“The unspoken nature of Josey Wales was the clannish code. No common interest of business, politics, land or profit bound his people to him. It was unseen and therefore stronger than any of these. Rooted in human beings’ most powerful urge—preservation. The unyielding, binding thong was loyalty. The trigger was obligation.”
Forrest Carter’s follow-up to the exceptional The Outlaw Josey Wales [aka Gone to Texas] takes Josey and his band South of the Border a few years after the events depicted in the prior novel.
This being the 1860’s post-war period—times were bad.
This being the 1860’s post-war period down Mexico way—times were even worse.
With that said, Josey and crew face bad and worse times in more than a few rousing sequences. The violence is harsh, comes fast, and comes often.
But, the neat trick Carter is able to pull off is this strange loyalty amongst the band. The unspoken affection or at least alliance of simpatico spirits that harsh times sometimes creates.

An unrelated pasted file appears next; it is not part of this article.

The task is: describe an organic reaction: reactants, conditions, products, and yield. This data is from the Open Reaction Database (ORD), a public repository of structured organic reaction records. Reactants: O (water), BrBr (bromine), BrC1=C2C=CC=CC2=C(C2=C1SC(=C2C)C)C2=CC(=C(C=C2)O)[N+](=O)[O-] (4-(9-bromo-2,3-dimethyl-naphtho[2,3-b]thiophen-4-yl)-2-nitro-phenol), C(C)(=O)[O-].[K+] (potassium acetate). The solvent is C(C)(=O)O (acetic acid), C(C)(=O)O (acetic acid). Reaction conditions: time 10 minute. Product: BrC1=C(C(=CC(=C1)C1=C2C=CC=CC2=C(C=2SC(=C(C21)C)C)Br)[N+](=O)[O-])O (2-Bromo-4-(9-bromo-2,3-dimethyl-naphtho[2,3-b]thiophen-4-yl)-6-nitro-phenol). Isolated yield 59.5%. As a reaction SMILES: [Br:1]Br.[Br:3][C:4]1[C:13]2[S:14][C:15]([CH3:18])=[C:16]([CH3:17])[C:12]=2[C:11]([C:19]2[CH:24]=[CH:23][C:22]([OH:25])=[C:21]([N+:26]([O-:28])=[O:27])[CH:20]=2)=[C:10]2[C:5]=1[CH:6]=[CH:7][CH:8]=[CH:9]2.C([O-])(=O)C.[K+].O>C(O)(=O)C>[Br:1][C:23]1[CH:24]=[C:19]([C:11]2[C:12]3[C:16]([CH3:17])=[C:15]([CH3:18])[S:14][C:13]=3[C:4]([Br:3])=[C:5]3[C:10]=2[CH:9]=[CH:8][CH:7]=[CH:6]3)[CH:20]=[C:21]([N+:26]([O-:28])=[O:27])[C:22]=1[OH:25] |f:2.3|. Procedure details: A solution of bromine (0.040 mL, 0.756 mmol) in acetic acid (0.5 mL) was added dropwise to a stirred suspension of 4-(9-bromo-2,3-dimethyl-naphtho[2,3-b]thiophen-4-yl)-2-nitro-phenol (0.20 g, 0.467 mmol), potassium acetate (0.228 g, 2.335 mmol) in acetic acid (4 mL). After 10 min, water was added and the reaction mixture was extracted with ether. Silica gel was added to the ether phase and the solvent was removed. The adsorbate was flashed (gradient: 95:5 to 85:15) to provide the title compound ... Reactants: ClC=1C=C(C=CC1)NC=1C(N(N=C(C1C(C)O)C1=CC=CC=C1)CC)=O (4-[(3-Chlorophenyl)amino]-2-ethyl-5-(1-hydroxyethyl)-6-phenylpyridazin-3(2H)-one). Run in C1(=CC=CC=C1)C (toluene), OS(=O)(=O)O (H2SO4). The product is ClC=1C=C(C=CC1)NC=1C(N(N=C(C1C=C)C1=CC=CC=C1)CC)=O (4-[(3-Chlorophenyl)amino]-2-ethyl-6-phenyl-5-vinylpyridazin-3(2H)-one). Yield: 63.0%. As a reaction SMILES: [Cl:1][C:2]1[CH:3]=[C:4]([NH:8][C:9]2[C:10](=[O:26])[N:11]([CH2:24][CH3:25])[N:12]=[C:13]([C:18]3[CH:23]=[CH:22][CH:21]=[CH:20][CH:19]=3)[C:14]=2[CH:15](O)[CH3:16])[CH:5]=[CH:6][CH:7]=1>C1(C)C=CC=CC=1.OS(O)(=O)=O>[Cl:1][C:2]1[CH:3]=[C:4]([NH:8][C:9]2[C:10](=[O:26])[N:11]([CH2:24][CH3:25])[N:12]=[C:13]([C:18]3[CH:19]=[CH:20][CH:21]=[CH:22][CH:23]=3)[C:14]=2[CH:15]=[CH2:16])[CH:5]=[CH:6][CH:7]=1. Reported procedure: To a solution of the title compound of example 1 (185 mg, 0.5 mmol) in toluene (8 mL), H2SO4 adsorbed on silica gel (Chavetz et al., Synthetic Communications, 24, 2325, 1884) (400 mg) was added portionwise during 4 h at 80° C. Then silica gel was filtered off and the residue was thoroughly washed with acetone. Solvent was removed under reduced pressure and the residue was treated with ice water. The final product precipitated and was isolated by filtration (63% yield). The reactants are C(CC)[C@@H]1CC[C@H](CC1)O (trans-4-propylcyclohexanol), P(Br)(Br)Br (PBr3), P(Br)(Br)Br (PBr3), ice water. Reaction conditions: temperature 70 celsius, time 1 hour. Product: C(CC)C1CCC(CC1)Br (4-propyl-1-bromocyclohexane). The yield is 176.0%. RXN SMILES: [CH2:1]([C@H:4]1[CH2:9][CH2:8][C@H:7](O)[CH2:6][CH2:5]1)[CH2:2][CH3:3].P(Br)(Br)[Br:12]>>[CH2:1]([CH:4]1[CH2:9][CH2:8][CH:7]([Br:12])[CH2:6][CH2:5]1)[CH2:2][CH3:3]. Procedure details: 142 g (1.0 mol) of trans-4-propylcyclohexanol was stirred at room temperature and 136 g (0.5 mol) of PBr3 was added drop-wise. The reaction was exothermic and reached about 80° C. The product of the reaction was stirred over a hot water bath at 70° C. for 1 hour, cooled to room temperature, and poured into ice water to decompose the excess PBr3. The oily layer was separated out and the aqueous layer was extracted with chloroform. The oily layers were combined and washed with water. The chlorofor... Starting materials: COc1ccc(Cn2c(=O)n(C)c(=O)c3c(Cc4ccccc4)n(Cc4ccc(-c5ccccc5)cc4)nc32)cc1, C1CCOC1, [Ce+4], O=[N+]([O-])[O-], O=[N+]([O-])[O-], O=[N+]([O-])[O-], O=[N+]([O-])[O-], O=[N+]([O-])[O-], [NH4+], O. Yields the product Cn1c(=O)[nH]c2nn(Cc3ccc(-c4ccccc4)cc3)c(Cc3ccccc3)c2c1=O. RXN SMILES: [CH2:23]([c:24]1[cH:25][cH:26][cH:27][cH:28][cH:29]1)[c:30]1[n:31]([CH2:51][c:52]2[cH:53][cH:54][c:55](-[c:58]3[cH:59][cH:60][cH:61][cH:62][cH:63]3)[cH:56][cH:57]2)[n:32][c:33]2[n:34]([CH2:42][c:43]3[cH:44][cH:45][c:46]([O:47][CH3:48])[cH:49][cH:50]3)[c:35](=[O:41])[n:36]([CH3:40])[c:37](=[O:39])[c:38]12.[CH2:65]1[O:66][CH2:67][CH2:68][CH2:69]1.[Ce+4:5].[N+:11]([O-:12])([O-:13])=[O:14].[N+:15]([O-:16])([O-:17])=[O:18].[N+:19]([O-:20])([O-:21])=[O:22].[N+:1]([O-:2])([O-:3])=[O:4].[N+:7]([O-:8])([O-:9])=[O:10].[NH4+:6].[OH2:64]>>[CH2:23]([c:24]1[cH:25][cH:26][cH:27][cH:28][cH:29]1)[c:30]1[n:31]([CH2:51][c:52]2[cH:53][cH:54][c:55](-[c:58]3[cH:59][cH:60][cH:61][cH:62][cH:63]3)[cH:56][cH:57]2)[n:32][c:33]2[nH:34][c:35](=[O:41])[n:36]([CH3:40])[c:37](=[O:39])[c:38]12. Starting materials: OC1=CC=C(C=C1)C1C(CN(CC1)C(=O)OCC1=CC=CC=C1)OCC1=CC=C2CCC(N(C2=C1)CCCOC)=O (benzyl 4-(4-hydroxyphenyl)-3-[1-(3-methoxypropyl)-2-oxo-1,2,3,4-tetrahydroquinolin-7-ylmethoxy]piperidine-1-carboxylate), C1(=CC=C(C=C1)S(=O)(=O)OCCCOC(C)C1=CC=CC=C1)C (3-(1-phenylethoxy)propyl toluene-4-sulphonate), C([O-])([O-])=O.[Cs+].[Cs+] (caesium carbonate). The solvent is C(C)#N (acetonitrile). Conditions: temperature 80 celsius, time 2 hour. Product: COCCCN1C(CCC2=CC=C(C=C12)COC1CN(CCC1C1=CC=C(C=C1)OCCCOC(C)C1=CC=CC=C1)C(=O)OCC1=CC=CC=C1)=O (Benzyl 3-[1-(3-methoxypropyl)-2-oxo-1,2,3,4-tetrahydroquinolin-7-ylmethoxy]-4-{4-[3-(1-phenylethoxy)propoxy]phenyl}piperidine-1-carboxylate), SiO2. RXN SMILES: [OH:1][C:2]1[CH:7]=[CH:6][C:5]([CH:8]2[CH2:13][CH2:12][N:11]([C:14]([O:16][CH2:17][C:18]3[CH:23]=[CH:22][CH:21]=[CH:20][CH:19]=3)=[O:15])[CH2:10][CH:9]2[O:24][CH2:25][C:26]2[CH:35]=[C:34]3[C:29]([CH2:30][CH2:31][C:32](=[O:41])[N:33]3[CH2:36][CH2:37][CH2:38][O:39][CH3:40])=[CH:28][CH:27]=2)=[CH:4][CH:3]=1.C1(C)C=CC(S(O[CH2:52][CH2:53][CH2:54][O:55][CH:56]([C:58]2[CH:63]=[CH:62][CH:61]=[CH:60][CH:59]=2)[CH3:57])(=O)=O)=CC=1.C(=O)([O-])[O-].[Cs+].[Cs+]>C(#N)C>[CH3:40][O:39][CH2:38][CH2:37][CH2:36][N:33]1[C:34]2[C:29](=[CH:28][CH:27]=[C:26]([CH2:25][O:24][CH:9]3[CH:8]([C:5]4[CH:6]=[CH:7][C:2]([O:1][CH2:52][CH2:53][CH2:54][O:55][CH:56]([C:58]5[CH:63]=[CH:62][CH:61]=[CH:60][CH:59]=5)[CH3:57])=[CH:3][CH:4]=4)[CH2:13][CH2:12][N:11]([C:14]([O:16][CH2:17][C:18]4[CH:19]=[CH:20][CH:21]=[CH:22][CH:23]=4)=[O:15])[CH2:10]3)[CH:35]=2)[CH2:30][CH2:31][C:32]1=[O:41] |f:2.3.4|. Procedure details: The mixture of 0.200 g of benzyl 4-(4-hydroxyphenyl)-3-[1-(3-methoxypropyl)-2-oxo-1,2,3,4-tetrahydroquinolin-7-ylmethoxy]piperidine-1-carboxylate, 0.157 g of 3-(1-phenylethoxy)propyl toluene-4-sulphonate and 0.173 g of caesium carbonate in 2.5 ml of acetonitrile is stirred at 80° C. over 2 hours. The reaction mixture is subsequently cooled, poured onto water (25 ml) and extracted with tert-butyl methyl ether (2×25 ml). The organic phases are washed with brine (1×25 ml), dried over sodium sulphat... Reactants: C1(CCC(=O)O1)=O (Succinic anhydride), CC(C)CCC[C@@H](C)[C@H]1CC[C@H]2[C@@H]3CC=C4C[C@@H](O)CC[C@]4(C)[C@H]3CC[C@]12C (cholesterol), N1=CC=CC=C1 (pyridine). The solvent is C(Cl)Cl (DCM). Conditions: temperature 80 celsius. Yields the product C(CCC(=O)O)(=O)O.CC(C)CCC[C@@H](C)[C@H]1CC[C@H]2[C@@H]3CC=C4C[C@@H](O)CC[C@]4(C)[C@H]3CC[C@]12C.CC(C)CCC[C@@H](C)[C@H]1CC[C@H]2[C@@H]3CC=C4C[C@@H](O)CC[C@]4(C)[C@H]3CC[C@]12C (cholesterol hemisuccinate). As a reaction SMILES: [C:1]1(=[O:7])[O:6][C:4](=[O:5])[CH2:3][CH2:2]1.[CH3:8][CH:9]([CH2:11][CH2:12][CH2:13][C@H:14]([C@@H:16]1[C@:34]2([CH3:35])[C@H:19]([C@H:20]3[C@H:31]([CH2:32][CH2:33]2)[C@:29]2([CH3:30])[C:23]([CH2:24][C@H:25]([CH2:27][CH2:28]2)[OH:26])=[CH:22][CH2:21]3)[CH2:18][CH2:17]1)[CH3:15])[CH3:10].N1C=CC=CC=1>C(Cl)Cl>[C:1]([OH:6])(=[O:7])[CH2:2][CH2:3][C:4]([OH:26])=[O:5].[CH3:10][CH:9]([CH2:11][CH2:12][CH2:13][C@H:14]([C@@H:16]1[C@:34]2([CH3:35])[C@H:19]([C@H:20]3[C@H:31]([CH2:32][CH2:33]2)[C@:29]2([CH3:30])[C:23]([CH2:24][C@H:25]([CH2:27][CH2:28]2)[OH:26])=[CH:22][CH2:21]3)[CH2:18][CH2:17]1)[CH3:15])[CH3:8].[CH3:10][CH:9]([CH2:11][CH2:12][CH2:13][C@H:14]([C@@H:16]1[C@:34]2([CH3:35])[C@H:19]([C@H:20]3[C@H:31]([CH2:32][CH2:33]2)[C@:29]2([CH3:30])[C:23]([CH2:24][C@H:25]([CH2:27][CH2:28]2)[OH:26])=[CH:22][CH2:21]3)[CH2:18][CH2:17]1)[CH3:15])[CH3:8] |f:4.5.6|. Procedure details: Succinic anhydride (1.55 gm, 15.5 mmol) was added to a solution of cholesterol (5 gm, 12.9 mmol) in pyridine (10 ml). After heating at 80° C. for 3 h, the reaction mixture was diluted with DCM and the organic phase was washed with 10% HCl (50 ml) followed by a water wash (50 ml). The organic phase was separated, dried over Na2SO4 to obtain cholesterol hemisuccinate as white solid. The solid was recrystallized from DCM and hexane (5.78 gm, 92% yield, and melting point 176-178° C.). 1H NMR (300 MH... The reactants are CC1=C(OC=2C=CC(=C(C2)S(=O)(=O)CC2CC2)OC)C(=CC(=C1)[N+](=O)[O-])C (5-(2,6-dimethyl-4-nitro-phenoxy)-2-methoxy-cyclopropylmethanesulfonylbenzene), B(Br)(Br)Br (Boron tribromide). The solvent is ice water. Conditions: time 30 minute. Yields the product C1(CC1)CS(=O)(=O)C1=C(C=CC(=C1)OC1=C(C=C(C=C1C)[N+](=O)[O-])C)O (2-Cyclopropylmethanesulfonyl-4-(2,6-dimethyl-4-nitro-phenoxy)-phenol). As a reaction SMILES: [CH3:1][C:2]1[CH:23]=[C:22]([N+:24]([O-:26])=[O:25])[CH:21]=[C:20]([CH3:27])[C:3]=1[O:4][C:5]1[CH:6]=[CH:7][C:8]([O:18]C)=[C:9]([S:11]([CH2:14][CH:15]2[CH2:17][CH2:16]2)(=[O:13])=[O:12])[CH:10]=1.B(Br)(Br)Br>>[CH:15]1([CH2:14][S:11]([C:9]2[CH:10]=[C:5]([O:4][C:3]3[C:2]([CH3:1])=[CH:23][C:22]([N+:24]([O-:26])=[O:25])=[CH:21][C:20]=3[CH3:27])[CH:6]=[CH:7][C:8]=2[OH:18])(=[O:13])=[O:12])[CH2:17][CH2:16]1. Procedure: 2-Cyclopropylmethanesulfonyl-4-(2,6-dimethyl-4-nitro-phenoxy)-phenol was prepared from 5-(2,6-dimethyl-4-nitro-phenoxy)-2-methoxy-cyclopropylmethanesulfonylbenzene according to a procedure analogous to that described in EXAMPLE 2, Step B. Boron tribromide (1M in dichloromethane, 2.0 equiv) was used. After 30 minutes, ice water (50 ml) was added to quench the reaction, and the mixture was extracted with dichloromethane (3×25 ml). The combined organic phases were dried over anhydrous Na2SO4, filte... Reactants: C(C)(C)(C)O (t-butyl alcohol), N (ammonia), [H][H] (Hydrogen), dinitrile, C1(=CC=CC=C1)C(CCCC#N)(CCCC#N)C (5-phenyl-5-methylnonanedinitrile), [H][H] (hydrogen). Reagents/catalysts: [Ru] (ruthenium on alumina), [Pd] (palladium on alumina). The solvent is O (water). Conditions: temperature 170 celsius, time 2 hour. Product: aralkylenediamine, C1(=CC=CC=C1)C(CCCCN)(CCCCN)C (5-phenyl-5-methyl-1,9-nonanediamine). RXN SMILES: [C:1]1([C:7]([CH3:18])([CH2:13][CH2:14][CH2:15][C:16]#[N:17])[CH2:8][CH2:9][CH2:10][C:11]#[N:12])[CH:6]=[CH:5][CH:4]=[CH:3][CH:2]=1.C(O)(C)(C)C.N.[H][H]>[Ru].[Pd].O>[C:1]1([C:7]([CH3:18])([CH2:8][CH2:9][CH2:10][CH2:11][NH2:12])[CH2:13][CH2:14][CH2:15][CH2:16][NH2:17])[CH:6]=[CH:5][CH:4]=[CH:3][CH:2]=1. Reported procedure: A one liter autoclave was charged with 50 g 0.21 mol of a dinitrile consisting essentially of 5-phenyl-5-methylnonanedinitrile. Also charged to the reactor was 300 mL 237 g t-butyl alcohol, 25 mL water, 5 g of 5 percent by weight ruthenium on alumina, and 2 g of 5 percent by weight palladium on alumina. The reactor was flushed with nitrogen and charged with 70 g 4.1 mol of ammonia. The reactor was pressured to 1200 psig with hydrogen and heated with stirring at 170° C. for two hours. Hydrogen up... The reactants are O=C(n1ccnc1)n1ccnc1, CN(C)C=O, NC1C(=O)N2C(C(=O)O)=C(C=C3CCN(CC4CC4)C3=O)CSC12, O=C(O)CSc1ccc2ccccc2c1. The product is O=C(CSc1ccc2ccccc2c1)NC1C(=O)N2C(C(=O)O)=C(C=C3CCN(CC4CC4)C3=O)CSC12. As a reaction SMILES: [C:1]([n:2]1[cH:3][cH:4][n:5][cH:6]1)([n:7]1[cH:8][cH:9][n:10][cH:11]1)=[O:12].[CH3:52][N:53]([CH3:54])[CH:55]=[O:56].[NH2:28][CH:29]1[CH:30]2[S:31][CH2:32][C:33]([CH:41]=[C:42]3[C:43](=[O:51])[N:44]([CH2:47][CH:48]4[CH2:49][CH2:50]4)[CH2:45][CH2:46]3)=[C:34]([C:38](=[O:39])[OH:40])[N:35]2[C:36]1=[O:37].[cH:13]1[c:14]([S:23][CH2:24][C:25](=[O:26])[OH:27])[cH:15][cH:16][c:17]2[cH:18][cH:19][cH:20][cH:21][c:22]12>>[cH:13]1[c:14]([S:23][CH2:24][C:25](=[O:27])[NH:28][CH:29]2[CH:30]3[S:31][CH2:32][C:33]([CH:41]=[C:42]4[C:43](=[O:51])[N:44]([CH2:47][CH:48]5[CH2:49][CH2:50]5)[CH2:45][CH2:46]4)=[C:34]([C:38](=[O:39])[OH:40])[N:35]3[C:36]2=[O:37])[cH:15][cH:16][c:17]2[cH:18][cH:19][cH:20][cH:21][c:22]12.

Carter is able to imbue Wales with that singular laconic iconic persona where a simple “You’ll do” from his lips is high praise indeed.
For my money, this is my favorite of the two novels, but that may simply be because the film has rendered so much of the first novel familiar, where here the reader, even if familiar with the film gets to enjoy an iconic character with fresh eyes.